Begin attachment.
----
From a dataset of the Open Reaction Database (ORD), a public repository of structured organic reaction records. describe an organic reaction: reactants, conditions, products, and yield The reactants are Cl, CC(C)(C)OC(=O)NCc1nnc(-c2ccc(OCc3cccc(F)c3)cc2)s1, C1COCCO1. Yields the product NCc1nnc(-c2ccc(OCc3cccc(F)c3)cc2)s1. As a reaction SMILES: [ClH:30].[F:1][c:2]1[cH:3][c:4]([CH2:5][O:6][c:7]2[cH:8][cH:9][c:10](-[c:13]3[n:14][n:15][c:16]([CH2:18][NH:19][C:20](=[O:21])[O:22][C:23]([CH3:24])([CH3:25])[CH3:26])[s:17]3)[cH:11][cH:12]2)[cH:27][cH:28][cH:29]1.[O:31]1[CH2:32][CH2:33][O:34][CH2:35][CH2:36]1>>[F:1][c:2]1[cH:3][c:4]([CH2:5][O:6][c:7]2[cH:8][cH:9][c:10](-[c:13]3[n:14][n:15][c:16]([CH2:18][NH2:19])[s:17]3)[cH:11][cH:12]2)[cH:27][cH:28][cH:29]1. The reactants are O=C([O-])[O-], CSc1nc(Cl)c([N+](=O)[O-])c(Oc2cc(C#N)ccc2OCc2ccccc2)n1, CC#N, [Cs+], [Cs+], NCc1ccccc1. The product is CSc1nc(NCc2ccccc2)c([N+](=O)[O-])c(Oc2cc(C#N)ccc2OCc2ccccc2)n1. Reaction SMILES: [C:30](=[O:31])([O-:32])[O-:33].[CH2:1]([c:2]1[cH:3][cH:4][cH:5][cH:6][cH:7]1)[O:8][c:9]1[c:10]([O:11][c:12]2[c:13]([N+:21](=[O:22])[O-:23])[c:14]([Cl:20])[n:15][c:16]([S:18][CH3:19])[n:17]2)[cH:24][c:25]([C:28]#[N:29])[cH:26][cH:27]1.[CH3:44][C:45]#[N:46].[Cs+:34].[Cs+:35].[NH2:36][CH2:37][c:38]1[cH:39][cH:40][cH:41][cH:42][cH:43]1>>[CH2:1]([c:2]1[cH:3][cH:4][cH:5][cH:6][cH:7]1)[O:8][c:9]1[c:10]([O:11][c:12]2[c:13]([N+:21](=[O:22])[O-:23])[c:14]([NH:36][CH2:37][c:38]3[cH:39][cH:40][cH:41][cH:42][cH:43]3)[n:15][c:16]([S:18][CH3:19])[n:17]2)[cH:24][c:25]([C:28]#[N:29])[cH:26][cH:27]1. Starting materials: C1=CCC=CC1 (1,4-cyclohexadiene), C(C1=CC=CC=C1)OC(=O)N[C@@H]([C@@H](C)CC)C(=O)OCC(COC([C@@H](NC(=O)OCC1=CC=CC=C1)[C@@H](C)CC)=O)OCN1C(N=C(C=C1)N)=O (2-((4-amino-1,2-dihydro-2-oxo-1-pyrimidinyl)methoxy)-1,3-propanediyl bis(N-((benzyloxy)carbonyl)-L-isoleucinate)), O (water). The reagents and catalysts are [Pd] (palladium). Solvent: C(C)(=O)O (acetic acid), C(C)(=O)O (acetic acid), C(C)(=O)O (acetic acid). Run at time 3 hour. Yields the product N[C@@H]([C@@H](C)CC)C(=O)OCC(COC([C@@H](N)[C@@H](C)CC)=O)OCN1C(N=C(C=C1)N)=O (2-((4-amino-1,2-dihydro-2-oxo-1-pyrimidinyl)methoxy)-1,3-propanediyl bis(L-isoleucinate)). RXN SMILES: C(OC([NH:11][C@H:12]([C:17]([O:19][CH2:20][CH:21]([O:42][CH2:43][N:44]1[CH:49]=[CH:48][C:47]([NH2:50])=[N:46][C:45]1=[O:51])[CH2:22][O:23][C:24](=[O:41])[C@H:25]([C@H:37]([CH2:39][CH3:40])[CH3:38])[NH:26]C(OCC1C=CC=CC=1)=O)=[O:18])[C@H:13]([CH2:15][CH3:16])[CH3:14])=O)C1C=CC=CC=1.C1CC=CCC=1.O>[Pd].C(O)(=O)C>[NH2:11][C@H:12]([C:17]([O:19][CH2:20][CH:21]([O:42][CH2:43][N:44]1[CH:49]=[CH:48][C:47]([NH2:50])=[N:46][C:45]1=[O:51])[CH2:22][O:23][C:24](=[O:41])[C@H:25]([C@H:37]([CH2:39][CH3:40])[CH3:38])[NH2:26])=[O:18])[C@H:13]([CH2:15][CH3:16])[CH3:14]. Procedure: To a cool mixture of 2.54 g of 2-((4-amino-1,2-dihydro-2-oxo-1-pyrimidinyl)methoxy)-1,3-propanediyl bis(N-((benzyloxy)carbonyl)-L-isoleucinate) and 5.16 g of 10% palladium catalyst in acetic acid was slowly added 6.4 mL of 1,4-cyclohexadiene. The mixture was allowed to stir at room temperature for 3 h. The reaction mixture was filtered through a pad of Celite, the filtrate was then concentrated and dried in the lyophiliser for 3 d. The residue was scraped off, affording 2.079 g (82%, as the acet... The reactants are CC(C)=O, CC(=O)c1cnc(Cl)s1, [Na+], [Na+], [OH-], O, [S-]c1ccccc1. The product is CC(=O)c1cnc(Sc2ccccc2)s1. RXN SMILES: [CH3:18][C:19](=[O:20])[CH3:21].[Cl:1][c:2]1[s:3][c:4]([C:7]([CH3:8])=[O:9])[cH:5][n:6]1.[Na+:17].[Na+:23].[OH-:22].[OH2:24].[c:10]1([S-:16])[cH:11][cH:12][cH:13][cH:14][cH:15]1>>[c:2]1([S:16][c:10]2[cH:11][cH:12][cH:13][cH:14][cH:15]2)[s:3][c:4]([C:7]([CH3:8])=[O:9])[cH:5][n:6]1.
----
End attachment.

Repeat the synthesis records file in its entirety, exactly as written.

From a dataset of the Open Reaction Database (ORD), a public repository of structured organic reaction records. describe an organic reaction: reactants, conditions, products, and yield The reactants are Cl, CC(C)(C)OC(=O)NCc1nnc(-c2ccc(OCc3cccc(F)c3)cc2)s1, C1COCCO1. Yields the product NCc1nnc(-c2ccc(OCc3cccc(F)c3)cc2)s1. As a reaction SMILES: [ClH:30].[F:1][c:2]1[cH:3][c:4]([CH2:5][O:6][c:7]2[cH:8][cH:9][c:10](-[c:13]3[n:14][n:15][c:16]([CH2:18][NH:19][C:20](=[O:21])[O:22][C:23]([CH3:24])([CH3:25])[CH3:26])[s:17]3)[cH:11][cH:12]2)[cH:27][cH:28][cH:29]1.[O:31]1[CH2:32][CH2:33][O:34][CH2:35][CH2:36]1>>[F:1][c:2]1[cH:3][c:4]([CH2:5][O:6][c:7]2[cH:8][cH:9][c:10](-[c:13]3[n:14][n:15][c:16]([CH2:18][NH2:19])[s:17]3)[cH:11][cH:12]2)[cH:27][cH:28][cH:29]1. The reactants are O=C([O-])[O-], CSc1nc(Cl)c([N+](=O)[O-])c(Oc2cc(C#N)ccc2OCc2ccccc2)n1, CC#N, [Cs+], [Cs+], NCc1ccccc1. The product is CSc1nc(NCc2ccccc2)c([N+](=O)[O-])c(Oc2cc(C#N)ccc2OCc2ccccc2)n1. Reaction SMILES: [C:30](=[O:31])([O-:32])[O-:33].[CH2:1]([c:2]1[cH:3][cH:4][cH:5][cH:6][cH:7]1)[O:8][c:9]1[c:10]([O:11][c:12]2[c:13]([N+:21](=[O:22])[O-:23])[c:14]([Cl:20])[n:15][c:16]([S:18][CH3:19])[n:17]2)[cH:24][c:25]([C:28]#[N:29])[cH:26][cH:27]1.[CH3:44][C:45]#[N:46].[Cs+:34].[Cs+:35].[NH2:36][CH2:37][c:38]1[cH:39][cH:40][cH:41][cH:42][cH:43]1>>[CH2:1]([c:2]1[cH:3][cH:4][cH:5][cH:6][cH:7]1)[O:8][c:9]1[c:10]([O:11][c:12]2[c:13]([N+:21](=[O:22])[O-:23])[c:14]([NH:36][CH2:37][c:38]3[cH:39][cH:40][cH:41][cH:42][cH:43]3)[n:15][c:16]([S:18][CH3:19])[n:17]2)[cH:24][c:25]([C:28]#[N:29])[cH:26][cH:27]1. Starting materials: C1=CCC=CC1 (1,4-cyclohexadiene), C(C1=CC=CC=C1)OC(=O)N[C@@H]([C@@H](C)CC)C(=O)OCC(COC([C@@H](NC(=O)OCC1=CC=CC=C1)[C@@H](C)CC)=O)OCN1C(N=C(C=C1)N)=O (2-((4-amino-1,2-dihydro-2-oxo-1-pyrimidinyl)methoxy)-1,3-propanediyl bis(N-((benzyloxy)carbonyl)-L-isoleucinate)), O (water). The reagents and catalysts are [Pd] (palladium). Solvent: C(C)(=O)O (acetic acid), C(C)(=O)O (acetic acid), C(C)(=O)O (acetic acid). Run at time 3 hour. Yields the product N[C@@H]([C@@H](C)CC)C(=O)OCC(COC([C@@H](N)[C@@H](C)CC)=O)OCN1C(N=C(C=C1)N)=O (2-((4-amino-1,2-dihydro-2-oxo-1-pyrimidinyl)methoxy)-1,3-propanediyl bis(L-isoleucinate)). RXN SMILES: C(OC([NH:11][C@H:12]([C:17]([O:19][CH2:20][CH:21]([O:42][CH2:43][N:44]1[CH:49]=[CH:48][C:47]([NH2:50])=[N:46][C:45]1=[O:51])[CH2:22][O:23][C:24](=[O:41])[C@H:25]([C@H:37]([CH2:39][CH3:40])[CH3:38])[NH:26]C(OCC1C=CC=CC=1)=O)=[O:18])[C@H:13]([CH2:15][CH3:16])[CH3:14])=O)C1C=CC=CC=1.C1CC=CCC=1.O>[Pd].C(O)(=O)C>[NH2:11][C@H:12]([C:17]([O:19][CH2:20][CH:21]([O:42][CH2:43][N:44]1[CH:49]=[CH:48][C:47]([NH2:50])=[N:46][C:45]1=[O:51])[CH2:22][O:23][C:24](=[O:41])[C@H:25]([C@H:37]([CH2:39][CH3:40])[CH3:38])[NH2:26])=[O:18])[C@H:13]([CH2:15][CH3:16])[CH3:14]. Procedure: To a cool mixture of 2.54 g of 2-((4-amino-1,2-dihydro-2-oxo-1-pyrimidinyl)methoxy)-1,3-propanediyl bis(N-((benzyloxy)carbonyl)-L-isoleucinate) and 5.16 g of 10% palladium catalyst in acetic acid was slowly added 6.4 mL of 1,4-cyclohexadiene. The mixture was allowed to stir at room temperature for 3 h. The reaction mixture was filtered through a pad of Celite, the filtrate was then concentrated and dried in the lyophiliser for 3 d. The residue was scraped off, affording 2.079 g (82%, as the acet... The reactants are CC(C)=O, CC(=O)c1cnc(Cl)s1, [Na+], [Na+], [OH-], O, [S-]c1ccccc1. The product is CC(=O)c1cnc(Sc2ccccc2)s1. RXN SMILES: [CH3:18][C:19](=[O:20])[CH3:21].[Cl:1][c:2]1[s:3][c:4]([C:7]([CH3:8])=[O:9])[cH:5][n:6]1.[Na+:17].[Na+:23].[OH-:22].[OH2:24].[c:10]1([S-:16])[cH:11][cH:12][cH:13][cH:14][cH:15]1>>[c:2]1([S:16][c:10]2[cH:11][cH:12][cH:13][cH:14][cH:15]2)[s:3][c:4]([C:7]([CH3:8])=[O:9])[cH:5][n:6]1.